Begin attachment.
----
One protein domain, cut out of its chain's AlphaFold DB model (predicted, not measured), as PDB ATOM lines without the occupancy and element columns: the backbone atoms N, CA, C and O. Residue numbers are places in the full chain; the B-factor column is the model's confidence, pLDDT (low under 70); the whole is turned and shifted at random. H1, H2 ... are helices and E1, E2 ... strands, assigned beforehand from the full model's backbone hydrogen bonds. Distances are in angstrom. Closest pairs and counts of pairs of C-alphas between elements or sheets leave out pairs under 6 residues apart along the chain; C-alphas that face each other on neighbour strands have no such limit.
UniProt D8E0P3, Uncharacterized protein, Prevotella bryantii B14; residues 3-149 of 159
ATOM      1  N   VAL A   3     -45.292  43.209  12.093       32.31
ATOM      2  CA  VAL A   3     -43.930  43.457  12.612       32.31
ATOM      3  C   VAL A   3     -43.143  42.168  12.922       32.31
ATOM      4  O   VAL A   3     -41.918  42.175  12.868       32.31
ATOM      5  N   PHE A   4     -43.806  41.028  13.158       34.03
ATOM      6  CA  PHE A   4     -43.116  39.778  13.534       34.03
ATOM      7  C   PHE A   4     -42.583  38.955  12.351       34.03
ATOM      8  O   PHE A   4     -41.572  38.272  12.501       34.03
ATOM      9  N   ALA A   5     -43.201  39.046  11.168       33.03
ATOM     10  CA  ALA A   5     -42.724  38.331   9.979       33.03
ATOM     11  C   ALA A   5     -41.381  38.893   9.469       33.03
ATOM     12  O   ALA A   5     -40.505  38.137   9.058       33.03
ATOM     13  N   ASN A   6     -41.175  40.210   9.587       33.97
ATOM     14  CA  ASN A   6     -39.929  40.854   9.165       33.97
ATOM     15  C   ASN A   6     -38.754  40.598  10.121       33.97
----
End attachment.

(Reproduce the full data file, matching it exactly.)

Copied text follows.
One protein domain, cut out of its chain's AlphaFold DB model (predicted, not measured), as PDB ATOM lines without the occupancy and element columns: the backbone atoms N, CA, C and O. Residue numbers are places in the full chain; the B-factor column is the model's confidence, pLDDT (low under 70); the whole is turned and shifted at random. H1, H2 ... are helices and E1, E2 ... strands, assigned beforehand from the full model's backbone hydrogen bonds. Distances are in angstrom. Closest pairs and counts of pairs of C-alphas between elements or sheets leave out pairs under 6 residues apart along the chain; C-alphas that face each other on neighbour strands have no such limit.
UniProt D8E0P3, Uncharacterized protein, Prevotella bryantii B14; residues 3-149 of 159
ATOM      1  N   VAL A   3     -45.292  43.209  12.093       32.31
ATOM      2  CA  VAL A   3     -43.930  43.457  12.612       32.31
ATOM      3  C   VAL A   3     -43.143  42.168  12.922       32.31
ATOM      4  O   VAL A   3     -41.918  42.175  12.868       32.31
ATOM      5  N   PHE A   4     -43.806  41.028  13.158       34.03
ATOM      6  CA  PHE A   4     -43.116  39.778  13.534       34.03
ATOM      7  C   PHE A   4     -42.583  38.955  12.351       34.03
ATOM      8  O   PHE A   4     -41.572  38.272  12.501       34.03
ATOM      9  N   ALA A   5     -43.201  39.046  11.168       33.03
ATOM     10  CA  ALA A   5     -42.724  38.331   9.979       33.03
ATOM     11  C   ALA A   5     -41.381  38.893   9.469       33.03
ATOM     12  O   ALA A   5     -40.505  38.137   9.058       33.03
ATOM     13  N   ASN A   6     -41.175  40.210   9.587       33.97
ATOM     14  CA  ASN A   6     -39.929  40.854   9.165       33.97
ATOM     15  C   ASN A   6     -38.754  40.598  10.121       33.97